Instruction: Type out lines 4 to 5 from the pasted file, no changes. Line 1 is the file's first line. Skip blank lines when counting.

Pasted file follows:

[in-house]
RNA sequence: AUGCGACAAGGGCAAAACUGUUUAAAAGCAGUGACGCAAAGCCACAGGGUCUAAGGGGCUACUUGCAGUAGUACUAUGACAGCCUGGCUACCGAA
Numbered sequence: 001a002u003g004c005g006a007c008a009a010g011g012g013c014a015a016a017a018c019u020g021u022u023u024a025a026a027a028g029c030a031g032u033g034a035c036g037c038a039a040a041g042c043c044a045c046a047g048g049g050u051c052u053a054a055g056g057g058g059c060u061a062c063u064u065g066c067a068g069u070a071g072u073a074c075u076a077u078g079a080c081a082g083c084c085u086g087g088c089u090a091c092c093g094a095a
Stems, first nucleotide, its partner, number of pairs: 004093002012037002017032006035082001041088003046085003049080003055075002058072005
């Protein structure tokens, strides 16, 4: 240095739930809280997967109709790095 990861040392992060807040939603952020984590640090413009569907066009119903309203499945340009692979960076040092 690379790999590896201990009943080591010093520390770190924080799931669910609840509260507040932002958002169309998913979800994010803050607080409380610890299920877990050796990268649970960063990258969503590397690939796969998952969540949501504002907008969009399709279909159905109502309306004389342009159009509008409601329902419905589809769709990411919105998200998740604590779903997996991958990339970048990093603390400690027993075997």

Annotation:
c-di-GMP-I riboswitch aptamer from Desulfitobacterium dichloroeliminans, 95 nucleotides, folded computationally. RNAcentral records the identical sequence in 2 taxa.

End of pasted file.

Stems, first nucleotide, its partner, number of pairs: 004093002012037002017032006035082001041088003046085003049080003055075002058072005
């Protein structure tokens, strides 16, 4: 240095739930809280997967109709790095 990861040392992060807040939603952020984590640090413009569907066009119903309203499945340009692979960076040092 690379790999590896201990009943080591010093520390770190924080799931669910609840509260507040932002958002169309998913979800994010803050607080409380610890299920877990050796990268649970960063990258969503590397690939796969998952969540949501504002907008969009399709279909159905109502309306004389342009159009509008409601329902419905589809769709990411919105998200998740604590779903997996991958990339970048990093603390400690027993075997």